What's your recipe for success for weekend warrior bands?

Discussion in 'The Sound Hound Lounge' started by mtmartin71, Dec 2, 2012.


  1. mtmartin71

    mtmartin71 Silver Supporting Member

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    I may be Captain Obvious here, but it is extremely hard to find that magic combination of committed individuals, with some talent, to only want to take on music as a part-time endeavor. My cover band of 4+ years is about to go on hiatus to reinvent itself...or maybe fold for good. Who knows. We had our first gig in 3 months with our new singer and not a one of our fans liked him...no smiles, no connection to the crowd, forced crowd interaction, bad mic technique...just didn't come off well. We've got no desire to try and get motivated for 10-1:30a set ups/tear downs for that so we all agreed to let the new guy know we're going on hiatus and he's free to go after other opportunities.

    After 10 years of doing the live scene as a weekend warrior, my sense is that the following are the key ingredients you must have for ANY band to be successful.

    1) A true leader...someone who rules the roost and makes the final say...the band is their baby. I think band democracies work for some period of time but inevitably you need a person to dictate direction, marketing, etc. 2) you need a "show" or an experience that people want to connect with. You can't just be 3 or 4 guys on stage slinging songs unless you're so good and tight that people can't help but be wowed. Even then, the band of average musicians with a highly entertaining show trumps the band with amazingly talented players but boring stage presence...IMHO.

    My current band does not have 1). It's a democracy of three and we keep bringing in singers that haven't completely meshed. We're tight as musicians as far as timing, feel, and flow. People can feel that and comment on it. Even our most recent singer said he could tell right away that we had a good pocket. Our last singer (prior to the guy we just gigged with) gave us some of 2) and that took us to our greatest heights. He had allergy issues in CO that he couldn't seem to solve and our drummer lost patience and so it kind of became him or the singer. The singer went.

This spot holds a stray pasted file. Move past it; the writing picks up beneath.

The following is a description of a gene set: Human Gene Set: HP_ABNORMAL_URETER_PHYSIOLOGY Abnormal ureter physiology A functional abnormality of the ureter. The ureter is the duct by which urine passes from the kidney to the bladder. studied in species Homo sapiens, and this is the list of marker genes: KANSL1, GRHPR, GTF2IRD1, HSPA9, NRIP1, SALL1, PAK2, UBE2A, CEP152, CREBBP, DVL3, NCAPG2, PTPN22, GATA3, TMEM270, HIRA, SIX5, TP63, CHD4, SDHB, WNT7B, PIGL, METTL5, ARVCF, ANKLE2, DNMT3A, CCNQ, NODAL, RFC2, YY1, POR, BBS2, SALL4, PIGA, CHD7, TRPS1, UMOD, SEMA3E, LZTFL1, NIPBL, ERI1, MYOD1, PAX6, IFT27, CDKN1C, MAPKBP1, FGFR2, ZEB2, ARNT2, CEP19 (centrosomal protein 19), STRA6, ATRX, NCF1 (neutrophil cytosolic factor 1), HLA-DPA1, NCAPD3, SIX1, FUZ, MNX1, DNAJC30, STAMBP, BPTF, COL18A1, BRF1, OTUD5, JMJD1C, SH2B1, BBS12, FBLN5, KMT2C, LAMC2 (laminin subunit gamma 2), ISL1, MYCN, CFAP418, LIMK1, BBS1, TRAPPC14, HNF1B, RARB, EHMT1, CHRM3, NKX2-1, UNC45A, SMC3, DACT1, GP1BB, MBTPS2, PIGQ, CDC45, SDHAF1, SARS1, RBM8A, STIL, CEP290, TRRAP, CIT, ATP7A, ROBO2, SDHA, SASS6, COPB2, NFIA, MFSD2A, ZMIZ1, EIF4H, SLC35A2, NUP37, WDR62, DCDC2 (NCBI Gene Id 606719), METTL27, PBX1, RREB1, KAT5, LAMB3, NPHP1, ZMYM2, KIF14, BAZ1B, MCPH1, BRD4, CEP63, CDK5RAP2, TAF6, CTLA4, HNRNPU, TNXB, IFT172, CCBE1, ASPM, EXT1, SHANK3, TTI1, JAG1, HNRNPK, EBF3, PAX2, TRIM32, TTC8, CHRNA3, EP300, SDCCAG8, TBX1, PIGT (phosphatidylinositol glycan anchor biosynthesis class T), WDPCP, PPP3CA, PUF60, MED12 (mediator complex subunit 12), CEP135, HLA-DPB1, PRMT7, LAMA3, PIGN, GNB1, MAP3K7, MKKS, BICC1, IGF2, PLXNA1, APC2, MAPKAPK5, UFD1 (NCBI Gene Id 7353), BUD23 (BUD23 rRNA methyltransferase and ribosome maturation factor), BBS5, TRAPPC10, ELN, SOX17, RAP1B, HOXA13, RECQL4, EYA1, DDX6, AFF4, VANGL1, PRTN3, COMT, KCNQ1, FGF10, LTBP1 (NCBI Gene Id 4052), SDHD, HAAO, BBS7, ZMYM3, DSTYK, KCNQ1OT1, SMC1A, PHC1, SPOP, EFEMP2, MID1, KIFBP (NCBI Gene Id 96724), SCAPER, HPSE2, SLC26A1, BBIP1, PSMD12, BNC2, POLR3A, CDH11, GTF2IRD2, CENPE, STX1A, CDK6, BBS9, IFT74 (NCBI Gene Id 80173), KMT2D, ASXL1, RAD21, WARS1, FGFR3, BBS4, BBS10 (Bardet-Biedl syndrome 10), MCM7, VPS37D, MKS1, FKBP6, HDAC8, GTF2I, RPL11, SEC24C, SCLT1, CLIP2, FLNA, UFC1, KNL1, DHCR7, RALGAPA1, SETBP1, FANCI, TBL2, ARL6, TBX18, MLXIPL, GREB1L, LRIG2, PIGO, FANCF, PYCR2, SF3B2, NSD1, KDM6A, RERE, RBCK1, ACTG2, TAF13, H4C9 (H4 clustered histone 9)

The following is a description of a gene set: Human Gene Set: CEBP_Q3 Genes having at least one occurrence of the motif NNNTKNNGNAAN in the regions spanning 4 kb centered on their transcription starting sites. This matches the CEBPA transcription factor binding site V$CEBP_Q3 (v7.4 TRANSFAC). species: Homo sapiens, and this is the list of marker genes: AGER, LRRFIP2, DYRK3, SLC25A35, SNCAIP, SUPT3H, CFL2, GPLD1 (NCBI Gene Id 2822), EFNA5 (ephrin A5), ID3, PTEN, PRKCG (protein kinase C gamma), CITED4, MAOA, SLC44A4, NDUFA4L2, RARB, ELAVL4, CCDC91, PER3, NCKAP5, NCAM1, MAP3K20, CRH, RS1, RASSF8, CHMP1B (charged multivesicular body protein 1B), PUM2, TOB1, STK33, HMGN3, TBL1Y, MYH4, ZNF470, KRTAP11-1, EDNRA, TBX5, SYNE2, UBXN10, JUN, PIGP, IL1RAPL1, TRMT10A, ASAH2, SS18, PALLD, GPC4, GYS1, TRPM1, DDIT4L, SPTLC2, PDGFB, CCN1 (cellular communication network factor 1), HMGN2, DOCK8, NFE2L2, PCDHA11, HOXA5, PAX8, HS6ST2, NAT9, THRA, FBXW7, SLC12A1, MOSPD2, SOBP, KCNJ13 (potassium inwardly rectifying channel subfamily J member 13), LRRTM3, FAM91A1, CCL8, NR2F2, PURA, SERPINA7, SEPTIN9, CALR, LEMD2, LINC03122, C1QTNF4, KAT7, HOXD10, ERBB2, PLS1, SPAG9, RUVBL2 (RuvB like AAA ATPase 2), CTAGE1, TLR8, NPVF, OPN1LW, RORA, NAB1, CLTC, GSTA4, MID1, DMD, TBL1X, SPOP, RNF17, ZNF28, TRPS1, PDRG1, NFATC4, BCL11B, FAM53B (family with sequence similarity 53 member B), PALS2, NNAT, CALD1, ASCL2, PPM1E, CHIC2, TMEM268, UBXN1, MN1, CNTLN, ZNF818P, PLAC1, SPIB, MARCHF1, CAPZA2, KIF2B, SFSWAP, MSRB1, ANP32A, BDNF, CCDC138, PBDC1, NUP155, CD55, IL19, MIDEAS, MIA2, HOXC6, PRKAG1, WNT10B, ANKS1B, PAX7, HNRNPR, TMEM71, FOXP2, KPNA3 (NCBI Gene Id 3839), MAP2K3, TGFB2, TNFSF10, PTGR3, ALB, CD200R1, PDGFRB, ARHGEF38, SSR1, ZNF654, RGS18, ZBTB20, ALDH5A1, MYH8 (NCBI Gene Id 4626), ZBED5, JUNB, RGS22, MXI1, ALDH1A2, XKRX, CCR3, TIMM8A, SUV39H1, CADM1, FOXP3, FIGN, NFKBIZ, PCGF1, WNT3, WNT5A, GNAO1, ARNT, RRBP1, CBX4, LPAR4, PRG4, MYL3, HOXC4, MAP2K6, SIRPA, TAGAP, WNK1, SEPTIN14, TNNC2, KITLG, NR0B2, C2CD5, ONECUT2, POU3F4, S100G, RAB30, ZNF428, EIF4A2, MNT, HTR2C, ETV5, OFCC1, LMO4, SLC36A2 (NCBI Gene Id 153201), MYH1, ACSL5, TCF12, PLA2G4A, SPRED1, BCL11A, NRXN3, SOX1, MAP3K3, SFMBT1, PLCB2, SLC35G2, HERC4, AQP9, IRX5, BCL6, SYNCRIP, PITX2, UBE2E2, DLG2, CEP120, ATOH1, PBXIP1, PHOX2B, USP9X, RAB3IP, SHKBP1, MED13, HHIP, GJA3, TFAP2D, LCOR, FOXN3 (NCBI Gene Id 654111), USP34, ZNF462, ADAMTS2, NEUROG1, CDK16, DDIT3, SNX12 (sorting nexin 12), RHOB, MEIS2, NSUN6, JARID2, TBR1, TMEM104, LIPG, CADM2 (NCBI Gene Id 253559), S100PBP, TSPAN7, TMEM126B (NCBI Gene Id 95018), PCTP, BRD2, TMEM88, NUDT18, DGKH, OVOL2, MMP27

I guess the challenge I see with weekend warrior bands is that the most talented people typically are playing music full-time or it's their life in some way. It seems very hard to find a person who's very talented at singing and performing who only wants to do it 2-3 times a month at most. Interested in the experiences of those who have put together successful, long-lived weekend warrior bands...covers or originals. Now that we're taking a hiatus, it would be good to have some thought into how to approach things if we try to create something new. We three (guitar (me), drums, bass) are all tight as musicians and friends. My worry is we've formed this "shield" that is preventing us to really bring in the right person.
     
  2. armadillo66

    armadillo66 Member

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    Great bands are Benevolent dictatorships, we make group decisions, but usually one of us takes a particular booking under our wing and runs with it for the advertising, dealing with the venue operator, etc

    Gear tone & volume, playing dynamics really make a difference. Having your sound from each instrument and vocals come out at a little different hertz range really helps keep from everything washing out in the mix

    Make up your set list so you mix things up, don't fall into a rut of genre or key choices, too many songs in one key makes everything sound the same

    99% of the time on stage, LESS IS MORE, no noodling, learn your part, stick to it, keep it simple and well executed

    Going back and listening to practice and live recordings, this stuff is noticable
     
  3. Alister

    Alister Member